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By Colleen Kochensparger
As the air gets colder, two pairs of trainers and dogs are still roaming around campus and learning more about a life spent helping others through the Wildcat Service Dogs program.
Though Miller, Joseph DeCruz’s dog, is no longer training due to an issue with overprotective growling, Katie McKenzie and her dog, Miles, and Jennifer Lyons and her dog, Rory, are still continuing with basic training.
“We’ve come a really long way,” Lyons said of herself and Rory. “She’s kind of a golden child right now.”
Each dog is facing issues such as distracting new sounds and smells around the city.
However, each is experiencing successes as well, continuing to make steady progress toward the eventual goal of being a fully-trained service dog.
Rory is being trained to understand commands with a ‘clicker’ that initially is connected with a treat for the dog in the event of good behavior, instilling positive reinforcement which eventually is connected with the sound alone.
“She’ll break out of a ‘down’ command every once in a while,” Lyons said.
Katie Skarvan, founder and president of Wildcat Service Dogs, is proud of the effort and commitment from dogs, current trainers, and future trainers currently in the group but is yet to be paired with a dog.
“Everyone that’s in the group is really into it; fundraising, recruiting, everything,” Skarvan said.
Skarvan was involved with assistance dogs from a young age, volunteering to work with them since seventh grade.
Her passion for the dogs hasn’t diminished since then.
“I wanted to raise a dog of my own but soccer got in the way, and then I actually ended up moving overseas,” Skarvan said of her early start working with assistance dogs.
Her relocation meant that she would have had to speak fluent Dutch in order to fully train a dog while overseas, so her passion had to be put on hold temporarily.
In the meantime, Skarvan worked with publicly televised dog training events.
When Skarvan finally returned to the States, she initially attended college at Texas A&M before transferring to UK.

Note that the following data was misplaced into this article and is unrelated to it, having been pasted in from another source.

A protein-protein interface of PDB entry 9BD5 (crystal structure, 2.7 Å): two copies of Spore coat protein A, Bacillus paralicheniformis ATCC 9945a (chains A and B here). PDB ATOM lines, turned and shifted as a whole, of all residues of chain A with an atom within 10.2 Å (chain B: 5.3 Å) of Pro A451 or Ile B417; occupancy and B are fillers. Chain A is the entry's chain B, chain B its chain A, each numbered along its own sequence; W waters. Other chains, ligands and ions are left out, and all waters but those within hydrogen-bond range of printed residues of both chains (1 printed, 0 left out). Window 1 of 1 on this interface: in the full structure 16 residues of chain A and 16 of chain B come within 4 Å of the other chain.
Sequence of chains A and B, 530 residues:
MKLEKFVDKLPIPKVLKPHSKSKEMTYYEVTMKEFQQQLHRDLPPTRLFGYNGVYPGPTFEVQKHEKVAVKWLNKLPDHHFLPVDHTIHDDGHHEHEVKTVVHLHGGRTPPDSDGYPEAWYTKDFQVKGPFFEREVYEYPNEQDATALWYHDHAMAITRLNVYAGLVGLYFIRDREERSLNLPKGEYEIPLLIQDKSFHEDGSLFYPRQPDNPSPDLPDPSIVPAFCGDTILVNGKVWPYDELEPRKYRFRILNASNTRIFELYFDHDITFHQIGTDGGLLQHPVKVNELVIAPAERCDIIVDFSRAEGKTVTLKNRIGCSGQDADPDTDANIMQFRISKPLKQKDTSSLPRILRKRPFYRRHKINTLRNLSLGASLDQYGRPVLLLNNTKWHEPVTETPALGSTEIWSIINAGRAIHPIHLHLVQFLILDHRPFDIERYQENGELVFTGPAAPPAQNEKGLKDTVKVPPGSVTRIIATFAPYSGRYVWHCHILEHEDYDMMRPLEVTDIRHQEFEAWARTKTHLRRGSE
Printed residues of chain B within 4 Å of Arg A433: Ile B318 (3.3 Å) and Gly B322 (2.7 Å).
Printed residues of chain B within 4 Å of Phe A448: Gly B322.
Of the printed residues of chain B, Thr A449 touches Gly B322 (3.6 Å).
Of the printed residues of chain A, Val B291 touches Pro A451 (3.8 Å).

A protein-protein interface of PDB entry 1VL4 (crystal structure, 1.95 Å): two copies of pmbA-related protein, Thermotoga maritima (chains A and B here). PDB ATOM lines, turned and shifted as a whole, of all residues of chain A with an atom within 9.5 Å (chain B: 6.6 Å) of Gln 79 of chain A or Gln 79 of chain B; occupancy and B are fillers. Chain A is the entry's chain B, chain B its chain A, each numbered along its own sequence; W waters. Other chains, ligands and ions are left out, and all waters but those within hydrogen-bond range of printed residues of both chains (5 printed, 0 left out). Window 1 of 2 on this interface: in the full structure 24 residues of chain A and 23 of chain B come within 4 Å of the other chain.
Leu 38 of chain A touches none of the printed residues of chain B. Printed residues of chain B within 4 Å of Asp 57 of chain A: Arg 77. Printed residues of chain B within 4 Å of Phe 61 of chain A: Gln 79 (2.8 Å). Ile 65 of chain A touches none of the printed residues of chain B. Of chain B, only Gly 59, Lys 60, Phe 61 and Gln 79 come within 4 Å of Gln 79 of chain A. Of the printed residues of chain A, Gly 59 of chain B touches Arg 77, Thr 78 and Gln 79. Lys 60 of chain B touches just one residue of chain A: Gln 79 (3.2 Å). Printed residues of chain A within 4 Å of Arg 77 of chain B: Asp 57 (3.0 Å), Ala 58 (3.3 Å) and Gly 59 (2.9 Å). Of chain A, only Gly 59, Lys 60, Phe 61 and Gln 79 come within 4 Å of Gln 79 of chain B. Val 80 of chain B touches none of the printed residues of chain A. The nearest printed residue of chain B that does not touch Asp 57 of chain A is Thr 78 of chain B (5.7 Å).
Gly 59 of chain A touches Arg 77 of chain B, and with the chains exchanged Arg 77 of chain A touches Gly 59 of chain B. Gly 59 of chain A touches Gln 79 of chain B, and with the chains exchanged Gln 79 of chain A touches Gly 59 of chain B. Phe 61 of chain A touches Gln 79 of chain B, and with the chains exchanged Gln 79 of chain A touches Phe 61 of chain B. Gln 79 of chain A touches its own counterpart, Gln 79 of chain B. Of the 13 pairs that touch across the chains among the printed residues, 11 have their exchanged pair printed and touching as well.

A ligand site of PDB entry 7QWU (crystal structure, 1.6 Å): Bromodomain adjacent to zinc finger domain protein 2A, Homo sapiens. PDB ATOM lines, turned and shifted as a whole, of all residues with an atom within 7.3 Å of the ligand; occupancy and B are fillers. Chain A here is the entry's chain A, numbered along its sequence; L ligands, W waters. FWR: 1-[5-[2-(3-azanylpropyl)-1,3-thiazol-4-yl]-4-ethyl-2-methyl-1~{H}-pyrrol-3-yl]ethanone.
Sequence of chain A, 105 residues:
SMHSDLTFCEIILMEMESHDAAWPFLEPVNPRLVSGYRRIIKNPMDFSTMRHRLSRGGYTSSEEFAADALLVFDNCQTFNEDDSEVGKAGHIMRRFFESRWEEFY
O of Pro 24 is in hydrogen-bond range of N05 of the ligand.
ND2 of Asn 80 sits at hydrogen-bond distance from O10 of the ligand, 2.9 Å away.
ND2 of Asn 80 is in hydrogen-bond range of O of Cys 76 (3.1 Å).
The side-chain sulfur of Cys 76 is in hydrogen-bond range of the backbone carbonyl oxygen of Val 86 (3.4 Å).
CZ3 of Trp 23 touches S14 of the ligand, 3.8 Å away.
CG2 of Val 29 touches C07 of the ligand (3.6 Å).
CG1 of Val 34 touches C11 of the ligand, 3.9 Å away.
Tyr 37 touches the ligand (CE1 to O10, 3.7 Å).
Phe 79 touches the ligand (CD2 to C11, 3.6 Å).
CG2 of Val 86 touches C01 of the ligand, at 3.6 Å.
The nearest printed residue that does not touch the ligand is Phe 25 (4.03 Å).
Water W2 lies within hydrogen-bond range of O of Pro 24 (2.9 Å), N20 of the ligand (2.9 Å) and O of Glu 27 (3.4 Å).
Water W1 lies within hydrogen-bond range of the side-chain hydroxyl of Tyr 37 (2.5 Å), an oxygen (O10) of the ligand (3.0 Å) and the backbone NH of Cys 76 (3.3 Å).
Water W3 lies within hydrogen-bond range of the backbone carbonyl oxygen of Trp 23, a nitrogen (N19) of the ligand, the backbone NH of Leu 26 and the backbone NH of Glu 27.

“I was struggling with homesickness,” Skarvan said.
She ended up dealing with her homesickness by putting all her energy into training a dog by herself without any pre-existing organization to guide her.
“People saw me (with my service dog) and would approach me and say ‘how can I get involved?’” Skarvan said. So, she had the idea to actually start a training program on campus.
“The dogs we train help people with mobility problems,” such as quadriplegics and other people confined to wheelchairs, Skarvan said. But there are other types of assistance dogs, such as seeing-eye dogs, seizure alert dogs, diabetic assistance dogs, and dogs trained to help those with psychological disorders.
“We’re interested in training dogs to help people with autism,” Skarvan said.
The dogs are already inherently skilled at helping their owners with anxiety and specific problems, even without specific training being implemented yet.
Katie McKenzie gets intense migraines and her dog Miles has already noticed and will help calm her and try to protect her when she is dealing with what McKenzie refers to as an “attack” of her migraines in public.
“It doesn’t surprise me that Miles picked up on that,” Skarvan said.
Wildcat Service Dogs is not the only training program for service dogs on campus; 4 Paws for Ability also has dogs and trainers roaming the campus, Skarvan said.
However, 4 Paws for Ability generally focuses on the socialization of the dogs, and trainers only stay with dogs for a semester, whereas Wildcat Service Dogs trains the dogs for specific disabilities and each dog gets one lifelong trainer.
In addition, 4 Paws for Ability, generally, is more visible than Wildcat Service Dogs, while the latter has more in-depth training. Still, both are working toward the same goal—helping as many dogs as possible to help as many people as possible.